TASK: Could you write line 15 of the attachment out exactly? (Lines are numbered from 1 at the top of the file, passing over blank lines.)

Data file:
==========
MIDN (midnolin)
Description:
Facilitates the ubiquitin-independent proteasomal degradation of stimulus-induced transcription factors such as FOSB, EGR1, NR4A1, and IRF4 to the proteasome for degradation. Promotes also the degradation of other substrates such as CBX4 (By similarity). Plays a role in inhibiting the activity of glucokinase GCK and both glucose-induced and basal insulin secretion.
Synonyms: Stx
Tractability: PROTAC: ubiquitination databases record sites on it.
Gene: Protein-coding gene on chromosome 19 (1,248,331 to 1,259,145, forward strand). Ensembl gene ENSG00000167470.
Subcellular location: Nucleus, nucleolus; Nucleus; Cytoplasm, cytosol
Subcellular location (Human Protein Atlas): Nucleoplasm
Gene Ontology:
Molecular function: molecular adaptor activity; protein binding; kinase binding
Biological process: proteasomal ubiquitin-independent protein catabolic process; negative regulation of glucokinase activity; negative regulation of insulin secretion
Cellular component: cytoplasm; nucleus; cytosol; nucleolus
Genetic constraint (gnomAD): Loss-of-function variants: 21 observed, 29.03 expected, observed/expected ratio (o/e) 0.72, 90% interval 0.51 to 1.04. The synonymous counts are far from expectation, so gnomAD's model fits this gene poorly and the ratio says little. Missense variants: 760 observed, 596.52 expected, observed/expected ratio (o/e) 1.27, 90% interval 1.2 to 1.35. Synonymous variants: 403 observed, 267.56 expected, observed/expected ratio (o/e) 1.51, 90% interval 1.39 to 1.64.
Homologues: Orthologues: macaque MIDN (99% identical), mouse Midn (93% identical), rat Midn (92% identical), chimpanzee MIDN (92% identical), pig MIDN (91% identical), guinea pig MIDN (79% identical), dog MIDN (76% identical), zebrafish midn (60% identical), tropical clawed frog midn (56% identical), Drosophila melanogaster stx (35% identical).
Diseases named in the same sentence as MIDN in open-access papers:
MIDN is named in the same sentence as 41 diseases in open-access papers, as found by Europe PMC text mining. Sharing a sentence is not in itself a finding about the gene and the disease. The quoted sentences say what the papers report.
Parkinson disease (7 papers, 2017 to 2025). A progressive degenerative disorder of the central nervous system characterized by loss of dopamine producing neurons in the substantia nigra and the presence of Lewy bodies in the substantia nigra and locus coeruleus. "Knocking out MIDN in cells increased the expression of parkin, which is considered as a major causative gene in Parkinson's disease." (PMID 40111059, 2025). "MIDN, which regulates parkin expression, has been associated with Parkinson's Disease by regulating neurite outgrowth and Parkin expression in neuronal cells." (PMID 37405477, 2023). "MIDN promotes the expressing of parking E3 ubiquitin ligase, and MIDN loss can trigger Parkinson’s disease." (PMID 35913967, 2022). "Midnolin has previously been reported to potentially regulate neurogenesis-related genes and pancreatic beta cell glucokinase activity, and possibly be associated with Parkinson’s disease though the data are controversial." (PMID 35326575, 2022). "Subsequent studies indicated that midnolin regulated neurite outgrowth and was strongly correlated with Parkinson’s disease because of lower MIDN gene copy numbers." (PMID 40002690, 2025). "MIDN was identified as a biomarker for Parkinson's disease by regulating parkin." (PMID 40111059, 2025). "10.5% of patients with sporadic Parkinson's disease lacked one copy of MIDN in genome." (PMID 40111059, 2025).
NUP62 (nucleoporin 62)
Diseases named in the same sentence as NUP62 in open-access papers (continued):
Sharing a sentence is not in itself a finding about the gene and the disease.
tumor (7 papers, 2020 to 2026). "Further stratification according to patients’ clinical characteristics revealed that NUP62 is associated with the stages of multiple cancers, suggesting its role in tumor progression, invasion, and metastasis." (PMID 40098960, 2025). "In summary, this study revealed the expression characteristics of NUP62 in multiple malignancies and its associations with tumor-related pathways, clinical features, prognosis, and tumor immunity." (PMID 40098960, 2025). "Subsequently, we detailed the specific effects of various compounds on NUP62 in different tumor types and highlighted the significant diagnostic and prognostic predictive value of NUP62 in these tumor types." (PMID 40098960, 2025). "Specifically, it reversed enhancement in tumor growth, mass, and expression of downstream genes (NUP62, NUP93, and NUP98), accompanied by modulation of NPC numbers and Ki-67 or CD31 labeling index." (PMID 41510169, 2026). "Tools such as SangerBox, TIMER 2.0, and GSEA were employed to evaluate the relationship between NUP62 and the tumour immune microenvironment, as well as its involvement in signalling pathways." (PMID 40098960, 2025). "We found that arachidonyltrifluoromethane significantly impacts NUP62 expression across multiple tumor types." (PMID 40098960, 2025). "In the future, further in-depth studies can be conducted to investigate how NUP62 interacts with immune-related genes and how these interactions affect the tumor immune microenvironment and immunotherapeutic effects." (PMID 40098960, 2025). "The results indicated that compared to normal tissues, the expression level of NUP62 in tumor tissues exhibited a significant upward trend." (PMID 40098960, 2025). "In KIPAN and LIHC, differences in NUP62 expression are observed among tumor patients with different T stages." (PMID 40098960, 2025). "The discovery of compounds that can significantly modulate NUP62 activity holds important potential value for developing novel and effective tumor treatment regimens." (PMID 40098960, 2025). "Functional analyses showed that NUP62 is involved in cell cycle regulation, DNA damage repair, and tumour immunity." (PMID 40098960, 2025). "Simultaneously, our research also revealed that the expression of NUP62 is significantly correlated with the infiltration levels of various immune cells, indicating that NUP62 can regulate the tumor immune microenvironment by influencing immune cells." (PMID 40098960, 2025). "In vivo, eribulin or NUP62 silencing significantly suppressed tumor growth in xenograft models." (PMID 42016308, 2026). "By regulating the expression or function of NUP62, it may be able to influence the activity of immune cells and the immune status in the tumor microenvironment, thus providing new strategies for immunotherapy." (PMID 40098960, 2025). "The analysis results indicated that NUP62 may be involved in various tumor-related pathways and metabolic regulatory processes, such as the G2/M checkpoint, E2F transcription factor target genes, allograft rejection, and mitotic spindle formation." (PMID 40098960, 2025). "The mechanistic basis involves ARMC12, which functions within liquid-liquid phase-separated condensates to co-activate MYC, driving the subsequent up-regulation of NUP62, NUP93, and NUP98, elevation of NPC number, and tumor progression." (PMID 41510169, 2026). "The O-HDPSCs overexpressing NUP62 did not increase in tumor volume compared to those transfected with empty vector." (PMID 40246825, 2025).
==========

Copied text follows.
Diseases named in the same sentence as MIDN in open-access papers: